Date: 2022–06–29
  6. By: Joubert,Clement Jean Edouard; Kanth,Priyanka
    Abstract: The combined forces of population aging, weakening family and village risk-sharing networks,and low formal pension coverage will make financing elderly consumption a major challenge for the future. This studyexamines whether households in high-informality settings, where participation in pension schemes is rare, accumulatewealth over the life cycle and what mix of assets and liabilities composes that wealth. Pakistan is an idealsetting, with 88.5 percent of the population in informal employment and limited wide-scale social protectiontargeting the elderly. Data on housing wealth, land holdings, financial wealth, household durables, and ownedbusinesses are assembled from eight rounds of representative household surveys that span 18 years (2001–18). Changesassociated with age are disentangled from differences between cohorts and year effects by applying decompositionanalysis. The average informal Pakistani household accumulates 4.2 years’ worth of consumption between thehead’s ages of 25 and 65, mostly in the form of residential housing. Wealth accumulation is slower early in the lifecycle and picks up speed between ages 40 and 65. Land is an important part of rural households’ portfolio but growslittle over the life cycle (10 months’ worth). More liquid forms of wealth such as financial wealth also grow with age,but in much more modest amounts. Overall, consistent with improving living standards and expectations that familysupport may be less available than in the past, the fraction that reaches old age with significant net worth hasincreased over the period analyzed, suggesting a potential demand for long-term saving schemes designed for theinformal sector.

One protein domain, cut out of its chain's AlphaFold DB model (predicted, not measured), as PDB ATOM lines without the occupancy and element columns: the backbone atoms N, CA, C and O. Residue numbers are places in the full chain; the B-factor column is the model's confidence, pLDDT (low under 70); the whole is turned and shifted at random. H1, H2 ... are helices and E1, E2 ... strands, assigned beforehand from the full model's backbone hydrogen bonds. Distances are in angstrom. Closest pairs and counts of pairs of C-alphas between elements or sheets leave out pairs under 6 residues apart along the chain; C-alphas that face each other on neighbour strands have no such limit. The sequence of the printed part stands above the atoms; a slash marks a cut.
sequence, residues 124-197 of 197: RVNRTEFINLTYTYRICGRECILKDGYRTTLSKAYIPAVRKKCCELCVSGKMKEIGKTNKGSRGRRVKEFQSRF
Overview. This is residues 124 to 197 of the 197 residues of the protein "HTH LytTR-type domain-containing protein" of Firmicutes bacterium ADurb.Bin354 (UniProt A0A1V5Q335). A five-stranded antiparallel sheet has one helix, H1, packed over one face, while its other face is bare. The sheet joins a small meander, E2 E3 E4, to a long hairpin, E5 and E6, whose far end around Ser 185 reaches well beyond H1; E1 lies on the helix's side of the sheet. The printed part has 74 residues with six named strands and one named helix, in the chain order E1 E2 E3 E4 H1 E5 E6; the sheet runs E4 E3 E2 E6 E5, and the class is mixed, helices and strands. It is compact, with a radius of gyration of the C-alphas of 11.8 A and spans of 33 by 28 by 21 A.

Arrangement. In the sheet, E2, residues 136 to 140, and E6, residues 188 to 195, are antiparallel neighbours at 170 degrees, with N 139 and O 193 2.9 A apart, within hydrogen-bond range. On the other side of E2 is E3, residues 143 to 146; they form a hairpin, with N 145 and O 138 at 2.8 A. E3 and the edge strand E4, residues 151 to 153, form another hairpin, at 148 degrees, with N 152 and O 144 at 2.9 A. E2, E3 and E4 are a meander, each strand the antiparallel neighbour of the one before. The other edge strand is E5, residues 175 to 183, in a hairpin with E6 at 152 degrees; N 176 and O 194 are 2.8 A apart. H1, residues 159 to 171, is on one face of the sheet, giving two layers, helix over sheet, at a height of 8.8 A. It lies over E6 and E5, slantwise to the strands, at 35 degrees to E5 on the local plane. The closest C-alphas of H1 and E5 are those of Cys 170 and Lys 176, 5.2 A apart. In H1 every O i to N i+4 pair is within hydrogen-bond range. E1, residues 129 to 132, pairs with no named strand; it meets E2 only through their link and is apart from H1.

Date: 2022–07–07
  7. By: Collin,Matthew Edward; Di Maro,Vincenzo; Evans,David K.; Manang,Frederik